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Mortgage or pay cash?
Old 11-30-2020, 10:25 AM   #1
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Mortgage or pay cash?

I'm 62 and single, and feel like I have (but just barely) enough $$$ for the rest of my life. When my late wife and I were in our early 50s we paid off our current house. What a great feeling!

Now that I'm a widower, I am purchasing a brand-new single family home in an Active Adult community. House should be ready next May. Once I'm in the new home, I will get my current home (of 27 years) on to the market. Figuring all expenses (20% down payment on the new place, new furniture, getting the current home up to snuff to sell, real estate agents), I expect to clear around $600K.

I have absolutely NO thought of paying cash for the new home, though I could easily do so. With 30-year rates under 3%, I feel like paying that out over 30 years (or not ever paying it off; the more likely scenario) is a no-brainer, so that I can put the $600K into the market, probably at a very conservative AA (something like 35/65; I'm all about preservation of capital.)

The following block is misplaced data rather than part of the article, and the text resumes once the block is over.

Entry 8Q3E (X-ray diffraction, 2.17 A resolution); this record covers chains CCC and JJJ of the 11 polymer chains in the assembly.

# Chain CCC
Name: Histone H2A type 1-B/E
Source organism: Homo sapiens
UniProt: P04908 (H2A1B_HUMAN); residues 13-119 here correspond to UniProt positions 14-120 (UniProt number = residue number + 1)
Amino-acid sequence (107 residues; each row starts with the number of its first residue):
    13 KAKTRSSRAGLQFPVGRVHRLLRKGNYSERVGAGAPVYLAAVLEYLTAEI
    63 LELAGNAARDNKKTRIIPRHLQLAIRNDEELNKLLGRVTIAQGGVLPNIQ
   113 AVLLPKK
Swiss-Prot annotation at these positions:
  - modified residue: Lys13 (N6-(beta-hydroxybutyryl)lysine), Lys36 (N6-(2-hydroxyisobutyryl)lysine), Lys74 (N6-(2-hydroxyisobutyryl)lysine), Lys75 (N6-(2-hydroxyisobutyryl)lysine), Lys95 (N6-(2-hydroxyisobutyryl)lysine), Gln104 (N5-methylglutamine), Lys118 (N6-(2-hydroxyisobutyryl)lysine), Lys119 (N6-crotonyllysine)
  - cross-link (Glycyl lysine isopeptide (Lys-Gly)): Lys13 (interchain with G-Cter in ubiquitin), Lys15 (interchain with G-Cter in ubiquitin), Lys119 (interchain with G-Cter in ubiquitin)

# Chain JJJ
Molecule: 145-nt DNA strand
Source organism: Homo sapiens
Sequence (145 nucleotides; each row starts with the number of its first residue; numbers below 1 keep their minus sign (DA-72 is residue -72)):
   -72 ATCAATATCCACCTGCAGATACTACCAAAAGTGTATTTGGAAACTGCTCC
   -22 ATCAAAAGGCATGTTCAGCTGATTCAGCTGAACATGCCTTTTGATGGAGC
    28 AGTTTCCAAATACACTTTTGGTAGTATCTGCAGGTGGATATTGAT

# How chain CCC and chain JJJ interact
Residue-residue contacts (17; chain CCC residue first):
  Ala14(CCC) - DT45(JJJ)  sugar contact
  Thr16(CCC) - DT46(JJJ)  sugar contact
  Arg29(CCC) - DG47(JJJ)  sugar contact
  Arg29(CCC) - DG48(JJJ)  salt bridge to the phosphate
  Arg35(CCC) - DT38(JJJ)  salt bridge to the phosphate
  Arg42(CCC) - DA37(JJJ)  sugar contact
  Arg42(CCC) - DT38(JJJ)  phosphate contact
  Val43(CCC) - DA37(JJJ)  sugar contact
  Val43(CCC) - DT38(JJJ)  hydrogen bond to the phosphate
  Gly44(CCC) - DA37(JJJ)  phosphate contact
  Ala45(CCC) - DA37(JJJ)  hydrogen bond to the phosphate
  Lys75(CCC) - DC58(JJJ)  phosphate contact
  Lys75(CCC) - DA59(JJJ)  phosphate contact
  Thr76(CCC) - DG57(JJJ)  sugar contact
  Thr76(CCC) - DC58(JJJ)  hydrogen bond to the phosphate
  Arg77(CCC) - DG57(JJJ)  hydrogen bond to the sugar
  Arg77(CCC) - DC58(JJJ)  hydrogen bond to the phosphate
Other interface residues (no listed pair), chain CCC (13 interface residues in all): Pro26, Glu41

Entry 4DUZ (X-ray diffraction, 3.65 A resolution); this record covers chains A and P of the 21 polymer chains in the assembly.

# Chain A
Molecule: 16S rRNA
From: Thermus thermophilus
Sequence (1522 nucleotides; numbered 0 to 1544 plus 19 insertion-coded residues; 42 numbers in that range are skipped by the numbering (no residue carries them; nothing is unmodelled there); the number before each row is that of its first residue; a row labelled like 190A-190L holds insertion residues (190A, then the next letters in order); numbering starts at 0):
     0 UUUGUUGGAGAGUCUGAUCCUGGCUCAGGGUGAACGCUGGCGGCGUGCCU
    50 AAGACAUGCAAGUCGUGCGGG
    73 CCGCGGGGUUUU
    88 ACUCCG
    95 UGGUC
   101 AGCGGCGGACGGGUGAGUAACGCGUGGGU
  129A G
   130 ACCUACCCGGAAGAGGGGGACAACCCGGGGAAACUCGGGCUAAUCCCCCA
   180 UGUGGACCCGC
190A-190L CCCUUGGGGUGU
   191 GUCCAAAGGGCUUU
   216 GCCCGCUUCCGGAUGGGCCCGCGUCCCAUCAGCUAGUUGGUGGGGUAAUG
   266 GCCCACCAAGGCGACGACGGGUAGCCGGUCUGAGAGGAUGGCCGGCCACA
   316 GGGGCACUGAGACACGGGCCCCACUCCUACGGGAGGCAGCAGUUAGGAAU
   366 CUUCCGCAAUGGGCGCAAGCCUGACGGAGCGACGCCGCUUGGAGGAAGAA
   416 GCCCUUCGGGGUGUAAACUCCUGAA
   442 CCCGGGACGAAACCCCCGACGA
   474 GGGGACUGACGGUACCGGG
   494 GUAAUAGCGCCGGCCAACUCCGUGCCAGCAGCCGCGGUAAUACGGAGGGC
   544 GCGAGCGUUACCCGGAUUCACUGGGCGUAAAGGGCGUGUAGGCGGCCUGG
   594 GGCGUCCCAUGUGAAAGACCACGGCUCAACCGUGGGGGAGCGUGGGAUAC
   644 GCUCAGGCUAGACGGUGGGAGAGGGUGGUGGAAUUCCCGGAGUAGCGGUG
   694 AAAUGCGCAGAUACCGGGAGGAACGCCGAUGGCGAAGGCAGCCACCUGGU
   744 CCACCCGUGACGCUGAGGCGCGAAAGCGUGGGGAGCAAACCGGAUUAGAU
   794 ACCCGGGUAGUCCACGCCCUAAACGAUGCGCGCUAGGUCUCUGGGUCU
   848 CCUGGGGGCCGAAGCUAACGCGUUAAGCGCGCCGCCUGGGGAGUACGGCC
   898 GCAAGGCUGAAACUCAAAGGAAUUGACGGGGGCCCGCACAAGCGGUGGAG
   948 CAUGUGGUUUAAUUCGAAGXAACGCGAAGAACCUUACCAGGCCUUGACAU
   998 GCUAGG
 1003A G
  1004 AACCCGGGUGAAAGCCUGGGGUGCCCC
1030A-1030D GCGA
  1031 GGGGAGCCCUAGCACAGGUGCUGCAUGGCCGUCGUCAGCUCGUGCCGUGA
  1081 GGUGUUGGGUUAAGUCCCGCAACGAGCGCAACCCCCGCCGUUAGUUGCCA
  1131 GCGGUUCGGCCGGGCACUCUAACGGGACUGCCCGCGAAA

Am I missing some things? What would you do? TIA.
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Old 11-30-2020, 12:07 PM   #2
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I would do the same thing. Current interest rates are low, and it does not bother me to have a mortgage, it fits our budget without problem.
Some folks sleep better by having the mortgage paid off. So it depends on which camp you are in.
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Old 11-30-2020, 12:30 PM   #3
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Quote:
Originally Posted by sakowitzm View Post